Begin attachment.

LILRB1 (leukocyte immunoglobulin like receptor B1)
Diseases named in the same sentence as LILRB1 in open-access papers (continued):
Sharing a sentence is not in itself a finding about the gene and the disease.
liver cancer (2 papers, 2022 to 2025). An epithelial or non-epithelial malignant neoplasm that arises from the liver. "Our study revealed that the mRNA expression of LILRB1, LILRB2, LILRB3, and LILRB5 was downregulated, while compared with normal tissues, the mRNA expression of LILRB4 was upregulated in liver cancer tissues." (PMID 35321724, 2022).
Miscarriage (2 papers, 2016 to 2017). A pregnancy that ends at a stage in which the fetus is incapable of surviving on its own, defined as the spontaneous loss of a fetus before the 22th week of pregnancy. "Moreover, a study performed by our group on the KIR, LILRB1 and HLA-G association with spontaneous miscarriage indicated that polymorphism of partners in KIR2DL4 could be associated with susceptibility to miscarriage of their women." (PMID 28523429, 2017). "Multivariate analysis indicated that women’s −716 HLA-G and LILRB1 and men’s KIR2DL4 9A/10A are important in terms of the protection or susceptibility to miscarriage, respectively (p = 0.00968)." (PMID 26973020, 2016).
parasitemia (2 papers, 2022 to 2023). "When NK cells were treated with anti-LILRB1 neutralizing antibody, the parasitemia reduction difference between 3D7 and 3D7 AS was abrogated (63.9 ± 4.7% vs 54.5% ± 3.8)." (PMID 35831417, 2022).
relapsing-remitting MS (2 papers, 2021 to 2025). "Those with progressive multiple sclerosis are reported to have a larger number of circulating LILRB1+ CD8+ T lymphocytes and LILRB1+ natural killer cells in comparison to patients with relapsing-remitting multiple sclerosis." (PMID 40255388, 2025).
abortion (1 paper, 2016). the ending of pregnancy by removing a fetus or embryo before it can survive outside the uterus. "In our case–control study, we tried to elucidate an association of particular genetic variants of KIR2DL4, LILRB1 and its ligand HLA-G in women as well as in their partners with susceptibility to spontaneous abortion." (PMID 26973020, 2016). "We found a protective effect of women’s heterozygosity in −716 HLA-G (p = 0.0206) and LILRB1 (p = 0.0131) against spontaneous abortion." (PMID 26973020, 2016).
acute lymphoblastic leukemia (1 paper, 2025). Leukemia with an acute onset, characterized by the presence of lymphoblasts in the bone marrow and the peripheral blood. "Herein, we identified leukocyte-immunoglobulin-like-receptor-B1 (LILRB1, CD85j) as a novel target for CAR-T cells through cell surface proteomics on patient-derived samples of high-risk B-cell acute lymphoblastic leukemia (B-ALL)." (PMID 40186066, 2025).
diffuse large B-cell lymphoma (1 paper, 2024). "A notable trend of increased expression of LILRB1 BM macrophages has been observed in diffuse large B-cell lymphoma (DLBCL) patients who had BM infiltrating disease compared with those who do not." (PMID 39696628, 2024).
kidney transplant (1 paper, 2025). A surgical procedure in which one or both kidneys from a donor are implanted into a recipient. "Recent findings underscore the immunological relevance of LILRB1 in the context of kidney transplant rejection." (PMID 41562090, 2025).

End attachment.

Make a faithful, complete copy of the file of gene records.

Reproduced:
LILRB1 (leukocyte immunoglobulin like receptor B1)
Diseases named in the same sentence as LILRB1 in open-access papers (continued):
Sharing a sentence is not in itself a finding about the gene and the disease.
liver cancer (2 papers, 2022 to 2025). An epithelial or non-epithelial malignant neoplasm that arises from the liver. "Our study revealed that the mRNA expression of LILRB1, LILRB2, LILRB3, and LILRB5 was downregulated, while compared with normal tissues, the mRNA expression of LILRB4 was upregulated in liver cancer tissues." (PMID 35321724, 2022).
Miscarriage (2 papers, 2016 to 2017). A pregnancy that ends at a stage in which the fetus is incapable of surviving on its own, defined as the spontaneous loss of a fetus before the 22th week of pregnancy. "Moreover, a study performed by our group on the KIR, LILRB1 and HLA-G association with spontaneous miscarriage indicated that polymorphism of partners in KIR2DL4 could be associated with susceptibility to miscarriage of their women." (PMID 28523429, 2017). "Multivariate analysis indicated that women’s −716 HLA-G and LILRB1 and men’s KIR2DL4 9A/10A are important in terms of the protection or susceptibility to miscarriage, respectively (p = 0.00968)." (PMID 26973020, 2016).
parasitemia (2 papers, 2022 to 2023). "When NK cells were treated with anti-LILRB1 neutralizing antibody, the parasitemia reduction difference between 3D7 and 3D7 AS was abrogated (63.9 ± 4.7% vs 54.5% ± 3.8)." (PMID 35831417, 2022).
relapsing-remitting MS (2 papers, 2021 to 2025). "Those with progressive multiple sclerosis are reported to have a larger number of circulating LILRB1+ CD8+ T lymphocytes and LILRB1+ natural killer cells in comparison to patients with relapsing-remitting multiple sclerosis." (PMID 40255388, 2025).
abortion (1 paper, 2016). the ending of pregnancy by removing a fetus or embryo before it can survive outside the uterus. "In our case–control study, we tried to elucidate an association of particular genetic variants of KIR2DL4, LILRB1 and its ligand HLA-G in women as well as in their partners with susceptibility to spontaneous abortion." (PMID 26973020, 2016). "We found a protective effect of women’s heterozygosity in −716 HLA-G (p = 0.0206) and LILRB1 (p = 0.0131) against spontaneous abortion." (PMID 26973020, 2016).
acute lymphoblastic leukemia (1 paper, 2025). Leukemia with an acute onset, characterized by the presence of lymphoblasts in the bone marrow and the peripheral blood. "Herein, we identified leukocyte-immunoglobulin-like-receptor-B1 (LILRB1, CD85j) as a novel target for CAR-T cells through cell surface proteomics on patient-derived samples of high-risk B-cell acute lymphoblastic leukemia (B-ALL)." (PMID 40186066, 2025).
diffuse large B-cell lymphoma (1 paper, 2024). "A notable trend of increased expression of LILRB1 BM macrophages has been observed in diffuse large B-cell lymphoma (DLBCL) patients who had BM infiltrating disease compared with those who do not." (PMID 39696628, 2024).
kidney transplant (1 paper, 2025). A surgical procedure in which one or both kidneys from a donor are implanted into a recipient. "Recent findings underscore the immunological relevance of LILRB1 in the context of kidney transplant rejection." (PMID 41562090, 2025).